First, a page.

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Typhoon Hato still strong, new tropical threat already forms

Staff Writer |
On the heels of Typhoon Hato, residents from the Philippines to southeastern China and Taiwan are being put on alert for a new tropical threat.

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On Wednesday evening, local time, a tropical low began to develop east of the Philippines.

"This area could become better organized late this week or this weekend near the northern Philippines," AccuWeather Meteorologist Tony Zartman said.

With warm waters in both the Philippine Sea and the northern South China Sea, the development of a defined tropical system in either area is possible as this low moves west.

Where any future organized storm will track is far from etched in stone, but residents and shipping interests from Luzon Island in the Philippines to northern Vietnam, southeastern China and Taiwan should remain alert for possible impacts.

Wind, rain and seas will increase around the center of any budding tropical storm or typhoon.

"Locally heavy rainfall is expected over portions of the northern Philippines over the next couple of days regardless of development," Zartman said.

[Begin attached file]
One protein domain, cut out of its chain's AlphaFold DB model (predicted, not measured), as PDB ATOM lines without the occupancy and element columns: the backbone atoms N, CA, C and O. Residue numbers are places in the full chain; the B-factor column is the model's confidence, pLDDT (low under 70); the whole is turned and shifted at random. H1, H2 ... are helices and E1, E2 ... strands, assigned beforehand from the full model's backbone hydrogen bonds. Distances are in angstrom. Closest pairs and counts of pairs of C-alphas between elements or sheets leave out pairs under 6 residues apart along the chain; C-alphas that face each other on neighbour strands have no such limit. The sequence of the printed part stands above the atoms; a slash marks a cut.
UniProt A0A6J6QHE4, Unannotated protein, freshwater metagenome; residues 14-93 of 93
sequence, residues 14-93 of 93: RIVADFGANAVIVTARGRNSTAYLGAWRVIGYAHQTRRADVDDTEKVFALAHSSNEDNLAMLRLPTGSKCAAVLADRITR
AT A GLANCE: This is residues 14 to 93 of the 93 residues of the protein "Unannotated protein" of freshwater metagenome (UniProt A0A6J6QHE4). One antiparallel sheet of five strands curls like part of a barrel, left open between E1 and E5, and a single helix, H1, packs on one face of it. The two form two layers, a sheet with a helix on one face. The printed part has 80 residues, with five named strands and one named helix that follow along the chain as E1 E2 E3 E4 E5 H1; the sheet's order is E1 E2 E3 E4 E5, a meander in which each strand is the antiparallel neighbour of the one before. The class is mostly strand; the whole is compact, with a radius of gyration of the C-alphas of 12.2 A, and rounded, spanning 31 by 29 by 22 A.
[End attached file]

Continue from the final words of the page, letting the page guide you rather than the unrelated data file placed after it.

If tropical development occurs in the Philippine Sea, Luzon may also face damaging winds and an inundating storm surge.

The Chinese resort city of Macau reported three deaths and numerous power outages after Typhoon Hato struck the island with gale-force winds.

The city of 270,000, across the mouth of the Pearl River from Hong Kong, announced a Number 8 typhoon signal on Tuesday, indicating sustained wind speeds of up to 118 mph and gusts of up to 138 mph on the Hong Kong tropical cyclone warning signals chart.

Power was out for hours in the city's casinos and government buildings. Schools and businesses were also closed for the day. Ferry services in the Pearl River delta were canceled, as were dozens of flights from Macau's airport.

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